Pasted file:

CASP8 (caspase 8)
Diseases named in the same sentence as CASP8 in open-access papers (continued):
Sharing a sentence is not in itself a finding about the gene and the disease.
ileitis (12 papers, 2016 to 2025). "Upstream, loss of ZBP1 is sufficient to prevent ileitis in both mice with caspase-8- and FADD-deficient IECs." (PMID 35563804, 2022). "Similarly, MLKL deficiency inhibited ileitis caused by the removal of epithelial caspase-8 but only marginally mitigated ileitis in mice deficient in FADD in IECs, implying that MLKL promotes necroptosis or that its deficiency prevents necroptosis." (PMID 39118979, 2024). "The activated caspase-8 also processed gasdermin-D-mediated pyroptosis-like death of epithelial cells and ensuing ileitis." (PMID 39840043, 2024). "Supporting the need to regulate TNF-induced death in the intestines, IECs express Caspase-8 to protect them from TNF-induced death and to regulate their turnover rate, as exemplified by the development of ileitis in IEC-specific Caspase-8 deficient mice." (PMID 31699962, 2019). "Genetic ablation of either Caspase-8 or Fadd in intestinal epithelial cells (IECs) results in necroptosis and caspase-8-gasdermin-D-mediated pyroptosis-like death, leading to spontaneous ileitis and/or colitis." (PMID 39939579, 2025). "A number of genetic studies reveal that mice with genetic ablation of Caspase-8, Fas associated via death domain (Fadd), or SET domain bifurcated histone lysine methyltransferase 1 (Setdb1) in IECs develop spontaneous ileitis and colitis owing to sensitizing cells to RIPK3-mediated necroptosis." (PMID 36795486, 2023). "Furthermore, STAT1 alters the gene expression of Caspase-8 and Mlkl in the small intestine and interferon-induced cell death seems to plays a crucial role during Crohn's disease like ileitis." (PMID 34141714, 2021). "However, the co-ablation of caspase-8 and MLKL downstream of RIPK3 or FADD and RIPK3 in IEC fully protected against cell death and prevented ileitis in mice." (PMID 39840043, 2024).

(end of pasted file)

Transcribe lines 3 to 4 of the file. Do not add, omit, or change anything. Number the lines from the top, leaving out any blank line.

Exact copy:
Sharing a sentence is not in itself a finding about the gene and the disease.
ileitis (12 papers, 2016 to 2025). "Upstream, loss of ZBP1 is sufficient to prevent ileitis in both mice with caspase-8- and FADD-deficient IECs." (PMID 35563804, 2022). "Similarly, MLKL deficiency inhibited ileitis caused by the removal of epithelial caspase-8 but only marginally mitigated ileitis in mice deficient in FADD in IECs, implying that MLKL promotes necroptosis or that its deficiency prevents necroptosis." (PMID 39118979, 2024). "The activated caspase-8 also processed gasdermin-D-mediated pyroptosis-like death of epithelial cells and ensuing ileitis." (PMID 39840043, 2024). "Supporting the need to regulate TNF-induced death in the intestines, IECs express Caspase-8 to protect them from TNF-induced death and to regulate their turnover rate, as exemplified by the development of ileitis in IEC-specific Caspase-8 deficient mice." (PMID 31699962, 2019). "Genetic ablation of either Caspase-8 or Fadd in intestinal epithelial cells (IECs) results in necroptosis and caspase-8-gasdermin-D-mediated pyroptosis-like death, leading to spontaneous ileitis and/or colitis." (PMID 39939579, 2025). "A number of genetic studies reveal that mice with genetic ablation of Caspase-8, Fas associated via death domain (Fadd), or SET domain bifurcated histone lysine methyltransferase 1 (Setdb1) in IECs develop spontaneous ileitis and colitis owing to sensitizing cells to RIPK3-mediated necroptosis." (PMID 36795486, 2023). "Furthermore, STAT1 alters the gene expression of Caspase-8 and Mlkl in the small intestine and interferon-induced cell death seems to plays a crucial role during Crohn's disease like ileitis." (PMID 34141714, 2021). "However, the co-ablation of caspase-8 and MLKL downstream of RIPK3 or FADD and RIPK3 in IEC fully protected against cell death and prevented ileitis in mice." (PMID 39840043, 2024).